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Beijing is no doubt glad to hear that the new Saudi king has promised to continue his predecessor’s policies. DW columnist Frank Sieren explains.
After the death in January of Abdullah bin Abdul-Aziz Al Saud, his brother Salman bin Abdul-Aziz Al Saud ascended to the throne as king of Saudi Arabia. Salman's rule got off to an inauspicious start. He delivered his first public TV address in a voice that sounded reedy, reminding audiences that the 79-year-old is not in the best of health. A ceremony last week in which he was congratulated by the people of Riyadh was also somewhat bizarre: While the Saudi king traditionally shakes hands with the guests who are pledging allegiance to their new monarch, this time the job was performed by doubles standing behind cardboard cutouts, extending their hands through slots. At best this is mere eccentricity. As long as Salman greets state guests in person, the international community doesn't need to get too worried about the new Saudi king.
After all, he wasted no time promising to continue his predecessor's policies. Beijing will have welcomed this news. In recent times, ties between the two countries have been closer than ever, mainly thanks to the efforts of the late Abdullah, who in an effort to drum up support for his pet project in 2006 became the first Saudi monarch to visit China.
Abdullah's goal was to win Asian countries over as the world's biggest customers of Saudi oil. In the past, Saudi Arabia's main customer was the US. But, politically, they weren't easy bedfellows.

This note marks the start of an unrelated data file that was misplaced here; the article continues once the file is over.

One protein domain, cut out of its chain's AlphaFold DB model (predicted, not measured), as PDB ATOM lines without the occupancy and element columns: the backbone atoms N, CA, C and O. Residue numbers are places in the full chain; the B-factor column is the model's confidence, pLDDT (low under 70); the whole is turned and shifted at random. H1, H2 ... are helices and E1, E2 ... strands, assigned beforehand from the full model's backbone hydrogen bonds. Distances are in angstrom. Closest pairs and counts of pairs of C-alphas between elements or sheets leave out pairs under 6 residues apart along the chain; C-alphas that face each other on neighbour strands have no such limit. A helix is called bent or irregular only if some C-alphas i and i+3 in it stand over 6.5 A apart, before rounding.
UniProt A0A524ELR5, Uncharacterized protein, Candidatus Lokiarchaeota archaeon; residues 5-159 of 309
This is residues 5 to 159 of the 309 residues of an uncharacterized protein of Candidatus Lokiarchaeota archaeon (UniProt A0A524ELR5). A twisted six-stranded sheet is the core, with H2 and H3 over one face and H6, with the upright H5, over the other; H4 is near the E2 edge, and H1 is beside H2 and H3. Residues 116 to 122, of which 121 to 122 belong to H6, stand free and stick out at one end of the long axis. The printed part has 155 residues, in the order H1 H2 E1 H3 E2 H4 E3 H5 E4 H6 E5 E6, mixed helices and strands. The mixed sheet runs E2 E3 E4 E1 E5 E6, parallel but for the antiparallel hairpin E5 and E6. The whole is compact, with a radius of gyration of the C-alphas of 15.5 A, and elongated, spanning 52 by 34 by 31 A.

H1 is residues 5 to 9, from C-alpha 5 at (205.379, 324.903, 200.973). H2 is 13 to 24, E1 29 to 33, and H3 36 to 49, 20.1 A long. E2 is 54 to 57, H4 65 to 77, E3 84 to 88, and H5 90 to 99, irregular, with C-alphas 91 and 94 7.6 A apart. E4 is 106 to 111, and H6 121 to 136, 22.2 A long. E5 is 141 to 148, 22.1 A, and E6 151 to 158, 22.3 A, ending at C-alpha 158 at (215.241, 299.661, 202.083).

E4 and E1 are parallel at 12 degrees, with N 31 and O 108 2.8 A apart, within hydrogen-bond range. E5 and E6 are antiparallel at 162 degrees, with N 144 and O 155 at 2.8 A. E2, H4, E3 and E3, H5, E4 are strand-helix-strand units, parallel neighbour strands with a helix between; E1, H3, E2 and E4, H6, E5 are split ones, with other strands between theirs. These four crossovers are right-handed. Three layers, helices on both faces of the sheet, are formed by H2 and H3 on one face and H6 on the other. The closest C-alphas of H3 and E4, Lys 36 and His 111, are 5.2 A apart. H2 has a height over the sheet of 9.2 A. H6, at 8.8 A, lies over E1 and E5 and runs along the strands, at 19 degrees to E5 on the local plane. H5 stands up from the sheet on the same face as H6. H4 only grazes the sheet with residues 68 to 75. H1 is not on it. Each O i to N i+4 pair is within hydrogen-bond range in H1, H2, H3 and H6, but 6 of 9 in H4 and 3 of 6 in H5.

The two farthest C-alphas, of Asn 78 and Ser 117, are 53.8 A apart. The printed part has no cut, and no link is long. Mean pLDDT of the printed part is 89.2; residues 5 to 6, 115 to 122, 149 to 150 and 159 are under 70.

Beijing's dependency on oil imports
For Beijing, with its oil-dependent and energy-intensive industries, this plan came at just the right time. And Abdullah was always good at nurturing good relations with partners who went on to become his country's most important customers. After a major earthquake in Sichuan province, Abdullah did not hesitate long before Saudi Arabia provided more aid than any other country. A year later, Abdullah agreed to a wide-ranging regional cooperation with then President Hu Jintao. Now, when China has problems keeping its oilfields online - as in Iraq where the “Islamic State” is making things difficult for Beijing - Riyadh is the first port of call for advice. There were already clear signs that this would continue under Salman when he - then as crown prince - came together with Chinese President Xi Jinping in Beijing a year ago.
Both sides have agreed to work together on new space travel projects. In addition Xi invited Salman to participate in the new Silk Road project, a global trade network under Beijing's control.
Oil is still the most important factor binding Beijing and Riyadh. With the US increasingly satisfying its own demand for oil domestically, thanks to fracking, and withdrawing from the Middle East in other ways, China is now by far the most important customer for Saudi oil reserves. Last year saw China buy an average of 993,000 barrels per day.
But China will not be as loyal a customer as the US was over the past decades. China has made it clear that it intends to sate its appetite for oil by using suppliers from all over the world, and here politics will play a lesser role than they did for the US. With China, the contract always goes to the best bid. In recent times this was not Saudi Arabia, but sanctions-hit Russia.